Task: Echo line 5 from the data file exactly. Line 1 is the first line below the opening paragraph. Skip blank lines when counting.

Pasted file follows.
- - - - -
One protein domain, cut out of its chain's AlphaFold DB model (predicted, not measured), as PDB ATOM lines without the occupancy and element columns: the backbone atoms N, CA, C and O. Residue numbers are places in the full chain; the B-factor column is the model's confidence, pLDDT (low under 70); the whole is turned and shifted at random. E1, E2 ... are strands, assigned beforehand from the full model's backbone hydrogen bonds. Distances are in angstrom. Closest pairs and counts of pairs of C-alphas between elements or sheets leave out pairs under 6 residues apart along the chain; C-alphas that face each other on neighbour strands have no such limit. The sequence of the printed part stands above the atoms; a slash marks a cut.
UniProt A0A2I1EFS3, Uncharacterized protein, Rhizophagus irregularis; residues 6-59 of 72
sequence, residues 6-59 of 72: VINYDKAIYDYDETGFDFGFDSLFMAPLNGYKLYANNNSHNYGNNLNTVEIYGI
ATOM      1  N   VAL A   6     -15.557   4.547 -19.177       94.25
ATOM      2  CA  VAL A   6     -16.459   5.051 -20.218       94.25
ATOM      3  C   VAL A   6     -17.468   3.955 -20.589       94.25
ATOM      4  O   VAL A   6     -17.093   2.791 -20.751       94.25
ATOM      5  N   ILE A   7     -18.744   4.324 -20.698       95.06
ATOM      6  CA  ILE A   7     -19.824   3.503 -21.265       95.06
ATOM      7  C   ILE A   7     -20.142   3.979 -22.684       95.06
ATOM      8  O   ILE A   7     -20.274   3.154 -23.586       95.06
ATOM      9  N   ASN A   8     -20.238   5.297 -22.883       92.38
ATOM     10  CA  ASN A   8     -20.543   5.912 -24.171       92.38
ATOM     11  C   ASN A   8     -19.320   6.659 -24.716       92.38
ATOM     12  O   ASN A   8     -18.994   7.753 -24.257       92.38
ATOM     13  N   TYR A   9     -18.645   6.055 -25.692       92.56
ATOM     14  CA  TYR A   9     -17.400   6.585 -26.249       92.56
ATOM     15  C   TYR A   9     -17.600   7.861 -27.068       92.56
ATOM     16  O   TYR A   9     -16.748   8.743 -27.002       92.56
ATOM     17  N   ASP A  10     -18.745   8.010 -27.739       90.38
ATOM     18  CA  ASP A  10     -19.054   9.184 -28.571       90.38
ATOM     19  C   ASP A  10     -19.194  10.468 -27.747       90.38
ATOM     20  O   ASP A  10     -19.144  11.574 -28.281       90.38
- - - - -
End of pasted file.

ATOM      3  C   VAL A   6     -17.468   3.955 -20.589       94.25